Why a Motorhome?

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Green mile marker sign with a 6 on it is in the foreground. A motorhome is driving away from the camera, towards the mountains.
Why would anyone want to live in a motorhome?

In the time between selling back our land in southern New Mexico and settling on our new property a little farther north, The Man and I used our New Mexico State Parks annual camping pass to bounce between Rockhound State Park, Pancho Villa State Park, and City of Rocks State Park. During the two months we state park hopped, we saw a lot of rigs come in and later leave the campgrounds. Motorhomes mystified The Man.

Why would anyone want to live in one of those? he frequently wondered aloud, then went on to list a litany of motorhome problems. The terrible gas mileage was always on the top if his list, followed by the fact that unless the motorhome residents towed a vehicle, they had to move the entire rig every time they wanted to leave the campground. Some days I’d chime in about the expense of tires (information I’d learned while doing research for the post “The AdVANtages of Living and Traveling in a Van“) and the challenges of parking and backing up such big rigs. (With the exceptions of most Class Bs, even a small motorhome is way bigger than anything most people have driven.)

One day I got to thinking about why folks might want to live in a Class A or C motorhome. Of course, every nomad’s story is different. Some people are given their rigs, either from someone who doesn’t want to mess with RV travel anymore or from someone who has passed away. While selling a motorhome that was inherited might be the best plan in the long run, doing so could take time and cause aggravation. It might be easier for someone to simply live in a motorhome that falls into their lap.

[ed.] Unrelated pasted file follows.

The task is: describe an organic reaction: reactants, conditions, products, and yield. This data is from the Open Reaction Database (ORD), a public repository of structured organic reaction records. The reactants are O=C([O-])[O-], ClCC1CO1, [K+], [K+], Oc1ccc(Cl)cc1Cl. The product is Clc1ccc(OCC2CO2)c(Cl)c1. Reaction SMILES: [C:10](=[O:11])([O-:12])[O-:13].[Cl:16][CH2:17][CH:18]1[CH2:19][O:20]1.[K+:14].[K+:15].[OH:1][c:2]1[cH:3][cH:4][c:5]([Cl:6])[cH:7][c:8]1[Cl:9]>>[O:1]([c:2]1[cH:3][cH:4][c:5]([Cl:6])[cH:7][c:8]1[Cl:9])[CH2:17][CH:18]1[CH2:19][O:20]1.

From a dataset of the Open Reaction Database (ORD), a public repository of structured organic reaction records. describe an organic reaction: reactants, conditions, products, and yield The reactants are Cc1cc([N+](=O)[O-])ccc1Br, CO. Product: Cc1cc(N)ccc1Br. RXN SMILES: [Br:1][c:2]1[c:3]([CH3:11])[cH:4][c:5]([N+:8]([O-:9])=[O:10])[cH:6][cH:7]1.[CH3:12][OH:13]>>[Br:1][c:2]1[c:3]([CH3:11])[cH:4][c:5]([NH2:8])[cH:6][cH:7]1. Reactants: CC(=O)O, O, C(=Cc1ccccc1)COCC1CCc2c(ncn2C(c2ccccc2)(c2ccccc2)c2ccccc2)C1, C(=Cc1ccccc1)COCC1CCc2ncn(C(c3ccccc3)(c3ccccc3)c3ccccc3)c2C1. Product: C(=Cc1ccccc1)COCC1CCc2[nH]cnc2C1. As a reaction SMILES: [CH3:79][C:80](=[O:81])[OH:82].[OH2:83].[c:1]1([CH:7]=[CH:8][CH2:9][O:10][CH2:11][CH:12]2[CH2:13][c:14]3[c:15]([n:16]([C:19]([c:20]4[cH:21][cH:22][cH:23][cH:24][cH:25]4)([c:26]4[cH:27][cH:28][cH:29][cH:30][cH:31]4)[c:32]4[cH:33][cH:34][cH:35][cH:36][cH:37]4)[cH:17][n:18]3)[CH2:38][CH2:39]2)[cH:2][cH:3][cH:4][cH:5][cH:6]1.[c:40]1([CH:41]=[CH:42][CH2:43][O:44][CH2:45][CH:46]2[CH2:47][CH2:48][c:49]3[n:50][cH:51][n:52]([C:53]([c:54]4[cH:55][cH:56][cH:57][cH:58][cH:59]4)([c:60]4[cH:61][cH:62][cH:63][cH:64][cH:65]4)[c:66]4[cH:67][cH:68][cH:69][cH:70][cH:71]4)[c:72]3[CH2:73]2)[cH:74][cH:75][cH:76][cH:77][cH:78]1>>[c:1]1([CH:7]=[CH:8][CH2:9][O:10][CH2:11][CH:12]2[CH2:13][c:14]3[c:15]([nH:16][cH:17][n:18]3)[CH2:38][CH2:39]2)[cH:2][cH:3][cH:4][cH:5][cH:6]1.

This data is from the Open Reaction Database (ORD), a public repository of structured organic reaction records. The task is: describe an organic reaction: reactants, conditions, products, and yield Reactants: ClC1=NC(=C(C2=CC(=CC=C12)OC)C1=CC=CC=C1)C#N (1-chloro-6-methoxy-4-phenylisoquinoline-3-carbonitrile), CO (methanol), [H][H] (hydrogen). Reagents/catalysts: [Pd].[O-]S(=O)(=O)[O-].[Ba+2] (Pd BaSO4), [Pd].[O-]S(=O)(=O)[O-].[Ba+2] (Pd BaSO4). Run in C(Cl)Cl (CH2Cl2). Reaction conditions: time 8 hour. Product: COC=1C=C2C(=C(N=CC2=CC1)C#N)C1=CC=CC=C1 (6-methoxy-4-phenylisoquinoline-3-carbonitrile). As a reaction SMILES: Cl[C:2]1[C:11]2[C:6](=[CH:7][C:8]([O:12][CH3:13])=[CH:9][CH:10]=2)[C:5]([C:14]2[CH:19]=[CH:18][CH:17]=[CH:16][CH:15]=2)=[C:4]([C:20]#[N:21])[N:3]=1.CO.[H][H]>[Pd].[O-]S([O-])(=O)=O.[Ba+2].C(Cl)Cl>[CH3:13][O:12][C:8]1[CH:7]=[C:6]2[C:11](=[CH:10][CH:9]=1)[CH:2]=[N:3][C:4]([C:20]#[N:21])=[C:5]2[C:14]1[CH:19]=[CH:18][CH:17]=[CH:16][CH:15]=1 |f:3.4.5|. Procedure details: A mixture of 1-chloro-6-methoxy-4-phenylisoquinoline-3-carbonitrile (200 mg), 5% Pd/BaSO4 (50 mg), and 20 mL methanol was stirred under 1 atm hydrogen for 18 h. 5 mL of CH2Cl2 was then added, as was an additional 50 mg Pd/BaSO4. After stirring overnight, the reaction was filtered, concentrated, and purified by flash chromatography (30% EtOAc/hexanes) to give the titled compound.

Other people specifically choose to live and travel in a motorhome, and I’ve come up with ten possible reasons why.

#1 Motorhomes can be really spacious. Depending on the floor plan, motorhomes can offer a lot of room to move around. People who are accustomed to living in a big space may have an easier transition to life on the road if they start out in a roomy motorhome.

#2 In addition to space in general, motorhomes have plenty of headroom. If luxury is never having to hit your head, motorhomes provide luxurious accommodations. For folks who are tired of vanlife because they can’t stand up in their rig, motorhomes must be quite enticing.

#3With lots of room should come lots of storage. Cabinets and pantries and cupboards, oh my! Motorhomes even tend to have closets with space for hanging clothes. For rubber tramps who aren’t ready to downsize any further, a motorhome might be attractive because there’s space for all the stuff.

#4 For travelers who want a rig akin to a conventional home, a motorhome could be the way to go. For starters, motorhomes often have a separate bedroom. Vans, of course, have an open floorplan, as they say in the real estate business, but I’m astounded by the number of travel trailers I’ve seen with the bed practically in the kitchen. For anyone who wants privacy for sleeping (or other adult activities), motorhomes with an actual bedroom can be quite appealing.

#5 Motorhomes tend to have a separate bathroom too. Pipes are already installed, so there’s running water in the sink and shower and toilet too.

#6 A person who lives in a motorhome never has to haul a camp stove outside to cook because there’s a kitchen in the rig! Not only do cupboards come with the package, as in the bathroom, pipes are already installed, so running water is a no brainer. In addition to the convenience of a sink (or even two!)  the kitchen in a motorhome usually boasts a properly vented stove and sometimes even an oven!